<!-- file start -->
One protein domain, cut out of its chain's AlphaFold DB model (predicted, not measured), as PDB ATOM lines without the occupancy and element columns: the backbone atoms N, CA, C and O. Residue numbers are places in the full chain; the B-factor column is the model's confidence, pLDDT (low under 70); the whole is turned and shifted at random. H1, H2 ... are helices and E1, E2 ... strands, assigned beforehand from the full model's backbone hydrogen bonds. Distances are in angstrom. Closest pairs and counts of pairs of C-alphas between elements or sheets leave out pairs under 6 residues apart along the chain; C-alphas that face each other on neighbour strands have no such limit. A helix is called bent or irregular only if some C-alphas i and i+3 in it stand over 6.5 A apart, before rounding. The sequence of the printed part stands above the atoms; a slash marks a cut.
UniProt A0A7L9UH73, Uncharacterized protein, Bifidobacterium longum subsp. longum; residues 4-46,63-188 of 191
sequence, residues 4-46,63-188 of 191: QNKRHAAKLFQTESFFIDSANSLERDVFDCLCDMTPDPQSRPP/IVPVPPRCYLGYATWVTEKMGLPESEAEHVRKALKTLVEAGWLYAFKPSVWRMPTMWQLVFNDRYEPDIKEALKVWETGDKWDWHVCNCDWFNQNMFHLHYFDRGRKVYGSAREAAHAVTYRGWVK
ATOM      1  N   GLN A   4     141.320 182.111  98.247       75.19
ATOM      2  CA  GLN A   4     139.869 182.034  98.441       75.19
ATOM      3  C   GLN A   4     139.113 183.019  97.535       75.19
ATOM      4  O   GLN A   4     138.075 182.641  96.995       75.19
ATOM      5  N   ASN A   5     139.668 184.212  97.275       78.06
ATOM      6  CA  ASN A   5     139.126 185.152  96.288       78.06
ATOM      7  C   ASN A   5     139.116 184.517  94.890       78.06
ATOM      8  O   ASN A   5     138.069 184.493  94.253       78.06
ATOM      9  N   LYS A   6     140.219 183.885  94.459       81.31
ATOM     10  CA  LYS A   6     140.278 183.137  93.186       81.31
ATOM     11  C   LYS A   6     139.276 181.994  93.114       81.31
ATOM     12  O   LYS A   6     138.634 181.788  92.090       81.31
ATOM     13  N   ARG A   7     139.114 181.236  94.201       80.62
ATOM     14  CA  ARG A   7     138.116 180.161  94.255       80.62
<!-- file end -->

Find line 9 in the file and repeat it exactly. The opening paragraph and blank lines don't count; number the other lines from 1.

ATOM      7  C   ASN A   5     139.116 184.517  94.890       78.06